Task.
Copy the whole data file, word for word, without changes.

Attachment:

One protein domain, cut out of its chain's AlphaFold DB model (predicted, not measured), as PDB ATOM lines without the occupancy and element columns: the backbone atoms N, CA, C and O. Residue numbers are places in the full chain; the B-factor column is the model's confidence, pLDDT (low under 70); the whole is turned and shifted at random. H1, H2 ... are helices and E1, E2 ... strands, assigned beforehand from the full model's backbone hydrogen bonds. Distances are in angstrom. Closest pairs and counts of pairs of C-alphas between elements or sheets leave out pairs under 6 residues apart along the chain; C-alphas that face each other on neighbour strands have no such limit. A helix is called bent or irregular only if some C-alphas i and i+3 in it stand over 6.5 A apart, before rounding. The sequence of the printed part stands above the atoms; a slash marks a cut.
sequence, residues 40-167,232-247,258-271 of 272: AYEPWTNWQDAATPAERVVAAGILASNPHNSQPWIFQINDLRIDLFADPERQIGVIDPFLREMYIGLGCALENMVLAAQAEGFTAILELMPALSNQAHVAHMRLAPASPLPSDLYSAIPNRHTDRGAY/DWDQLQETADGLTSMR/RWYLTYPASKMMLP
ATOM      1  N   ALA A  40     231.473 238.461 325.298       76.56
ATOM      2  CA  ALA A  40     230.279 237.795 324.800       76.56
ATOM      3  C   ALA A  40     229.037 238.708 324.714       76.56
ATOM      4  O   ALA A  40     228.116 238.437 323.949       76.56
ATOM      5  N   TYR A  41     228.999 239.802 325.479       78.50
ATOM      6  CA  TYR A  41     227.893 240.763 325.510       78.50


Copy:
One protein domain, cut out of its chain's AlphaFold DB model (predicted, not measured), as PDB ATOM lines without the occupancy and element columns: the backbone atoms N, CA, C and O. Residue numbers are places in the full chain; the B-factor column is the model's confidence, pLDDT (low under 70); the whole is turned and shifted at random. H1, H2 ... are helices and E1, E2 ... strands, assigned beforehand from the full model's backbone hydrogen bonds. Distances are in angstrom. Closest pairs and counts of pairs of C-alphas between elements or sheets leave out pairs under 6 residues apart along the chain; C-alphas that face each other on neighbour strands have no such limit. A helix is called bent or irregular only if some C-alphas i and i+3 in it stand over 6.5 A apart, before rounding. The sequence of the printed part stands above the atoms; a slash marks a cut.
sequence, residues 40-167,232-247,258-271 of 272: AYEPWTNWQDAATPAERVVAAGILASNPHNSQPWIFQINDLRIDLFADPERQIGVIDPFLREMYIGLGCALENMVLAAQAEGFTAILELMPALSNQAHVAHMRLAPASPLPSDLYSAIPNRHTDRGAY/DWDQLQETADGLTSMR/RWYLTYPASKMMLP
ATOM      1  N   ALA A  40     231.473 238.461 325.298       76.56
ATOM      2  CA  ALA A  40     230.279 237.795 324.800       76.56
ATOM      3  C   ALA A  40     229.037 238.708 324.714       76.56
ATOM      4  O   ALA A  40     228.116 238.437 323.949       76.56
ATOM      5  N   TYR A  41     228.999 239.802 325.479       78.50
ATOM      6  CA  TYR A  41     227.893 240.763 325.510       78.50